What we have in this image is one of my favorite pieces from the Greek antiquities collection of the Louvre. This goddess “bell statue” comes to us from Thebes c. 700 BCE, and it’s a stunning example of the Geometric period of Greek art. The sense of the goddess as all-encompassing is conveyed by her bell-shape and is amplified by the inscription on her surface of various marks typically expressive of the round of life and death in that age, such as the Swastika.
In unrelated news, sounds like I’m late to hear this, but I’m excited that The Diary of Malcolm X: 1964 is due to be published this week, assuming it isn’t successfully blocked by some family members. I certainly hope it appears in print as-scheduled – 1964 is the year Malcolm X undertook the Hajj, which was a milestone in his own life, and for the course of civil rights activism in the United States as a whole. I also very much see Malcolm X’s spiritual journey as textbook case of Jungian individuation, so it’s fascinating to study in that light as well.
Let’s see … what else? I’ve been working on a mammoth post on the Gothic cathedrals for some time, but have been bogged down by the magnitude of the topic. Even to point in a cursory way to a handful of the key features is an enormous job, but I hope to get it up soon.
Via the always-excellent Medievalists.net, I give you Catṡlechta and other medieval legal material relating to cats, a study of medieval Irish laws pertaining to cats. It contains gems such as:
BREONE i.e. This is a cat and she has purring and protecting (or an inarticulate cry) and three cows are paid for it if it has both, purring and protecting. If it has one of the two, it is a cow and a heifer or there might not be anything for purring at all and that obtains whenever it is more than or equal to that which it protects.
Read, and enjoy.
I’ve been reading the German social theorist Byung-Chul Han’s critique of digital culture with interest since I first stumbled upon his arresting concept of the Transparency Society, of which he is not a fan. I wrote about the Transparency Society here, but to briefly recap, the term refers to a culture of digital disclosure and mutual voyeurism that embraces openness and connectedness as intrinsic goods. In Han’s analysis, this leads to a devaluation of true intimacy and connection, which require an interplay of disclosure and concealment.
As a guy who works in Menlo Park for one of Han’s favorite targets of criticsm, it’s valuable for me to engage with a forceful critic of the new model openness, which he associates with social media and Big Data in the US and with the fringe Pirate Party at home.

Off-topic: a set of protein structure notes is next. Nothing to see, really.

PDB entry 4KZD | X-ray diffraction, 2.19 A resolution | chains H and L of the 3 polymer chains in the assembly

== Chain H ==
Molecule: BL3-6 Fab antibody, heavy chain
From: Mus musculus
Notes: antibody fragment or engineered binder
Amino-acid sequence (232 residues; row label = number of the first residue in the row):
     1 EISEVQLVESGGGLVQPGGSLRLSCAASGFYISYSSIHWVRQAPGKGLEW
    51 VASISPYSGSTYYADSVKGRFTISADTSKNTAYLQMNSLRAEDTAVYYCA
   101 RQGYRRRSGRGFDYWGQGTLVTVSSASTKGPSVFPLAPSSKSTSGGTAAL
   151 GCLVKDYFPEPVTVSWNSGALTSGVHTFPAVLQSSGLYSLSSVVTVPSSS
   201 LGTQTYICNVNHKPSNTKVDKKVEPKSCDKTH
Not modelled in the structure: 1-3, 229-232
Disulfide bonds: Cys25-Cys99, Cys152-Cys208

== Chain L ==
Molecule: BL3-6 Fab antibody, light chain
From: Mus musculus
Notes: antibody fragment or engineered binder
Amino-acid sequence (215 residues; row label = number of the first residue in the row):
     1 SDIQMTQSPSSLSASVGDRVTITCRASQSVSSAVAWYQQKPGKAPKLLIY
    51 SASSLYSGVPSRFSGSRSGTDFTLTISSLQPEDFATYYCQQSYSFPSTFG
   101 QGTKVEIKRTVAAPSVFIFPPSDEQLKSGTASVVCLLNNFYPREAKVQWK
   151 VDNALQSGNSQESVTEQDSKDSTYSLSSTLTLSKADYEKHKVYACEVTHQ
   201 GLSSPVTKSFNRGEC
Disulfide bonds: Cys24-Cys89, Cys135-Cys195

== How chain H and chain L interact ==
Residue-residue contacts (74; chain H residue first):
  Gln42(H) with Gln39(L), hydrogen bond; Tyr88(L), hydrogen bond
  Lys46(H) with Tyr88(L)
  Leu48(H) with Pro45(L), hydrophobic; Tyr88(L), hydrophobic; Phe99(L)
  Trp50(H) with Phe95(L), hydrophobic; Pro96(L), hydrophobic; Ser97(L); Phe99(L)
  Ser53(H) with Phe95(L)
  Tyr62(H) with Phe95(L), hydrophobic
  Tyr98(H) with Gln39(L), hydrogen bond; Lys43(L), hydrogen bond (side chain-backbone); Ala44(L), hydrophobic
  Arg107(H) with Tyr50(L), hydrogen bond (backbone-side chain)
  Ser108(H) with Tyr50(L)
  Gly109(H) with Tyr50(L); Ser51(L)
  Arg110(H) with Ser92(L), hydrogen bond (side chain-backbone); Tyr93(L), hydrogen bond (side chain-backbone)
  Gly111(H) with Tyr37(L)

When Han declines to differentiate between different forms of exposure – for example, between voluntary self-disclosure in social media and government surveillance – this signals his intentional flattening of the various conditions by which societies become transparent to technology. This strategy reflects what I believe to be a staunchly anti-humanist philosophy.
What do I mean by anti-humanism? Han is interested in the ways that information networks constrain and shape human action and experience, which puts him in the lineage of Continental anti-humanists including Derrida and Foucault.
Foucault’s career was dominated by his interest in the ways in which individual subjectivity is molded by social discourse, particularly discourses of alterity and power, into which we are assimilated and by which we perceive and value the world.
Derrida focused on deconstructing the European metaphysical tradition, especially its prejudice in favor of presence, which has historically been regarded as the ideal, pure forms of being, as opposed to contingency, lack, and absence, which are negative states of imperfection.
Han’s debt to these critiques is clear. In his fascinating book Abwesen, he contrasts Western and Eastern modes of metaphysical discourse, citing Derrida’s critique of the metaphysics of presence and contrasting it to the Buddhist and Taoist concepts of emptiness and non-action. While the Platonist conceives of ultimate reality in terms of an everlasting and pure realm of being, the canonical expression of ultimate reality in China and Japan is the sage who embodies its realization. Such a sage is frequently depicted as a wanderer without a home, who leaves no trace. This ideal sage is mobile, embodied, enigmatic, and composed of the play of light and shadow.